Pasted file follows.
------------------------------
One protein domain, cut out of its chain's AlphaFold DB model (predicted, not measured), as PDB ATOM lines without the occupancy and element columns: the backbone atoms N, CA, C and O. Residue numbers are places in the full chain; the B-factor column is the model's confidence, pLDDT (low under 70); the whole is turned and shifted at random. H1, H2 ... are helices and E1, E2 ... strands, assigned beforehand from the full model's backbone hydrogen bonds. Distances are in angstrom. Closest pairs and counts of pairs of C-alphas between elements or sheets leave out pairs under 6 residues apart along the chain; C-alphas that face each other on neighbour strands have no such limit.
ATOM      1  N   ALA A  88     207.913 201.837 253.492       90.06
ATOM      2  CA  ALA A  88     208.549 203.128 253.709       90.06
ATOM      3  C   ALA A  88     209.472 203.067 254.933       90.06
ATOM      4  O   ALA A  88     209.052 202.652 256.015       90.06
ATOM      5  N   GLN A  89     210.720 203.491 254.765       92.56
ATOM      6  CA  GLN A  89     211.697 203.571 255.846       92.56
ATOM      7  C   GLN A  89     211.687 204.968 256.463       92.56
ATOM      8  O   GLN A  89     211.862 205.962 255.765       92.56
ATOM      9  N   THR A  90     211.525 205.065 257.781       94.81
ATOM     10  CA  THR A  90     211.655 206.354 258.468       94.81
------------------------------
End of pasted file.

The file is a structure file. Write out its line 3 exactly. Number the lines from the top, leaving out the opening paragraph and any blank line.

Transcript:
ATOM      3  C   ALA A  88     209.472 203.067 254.933       90.06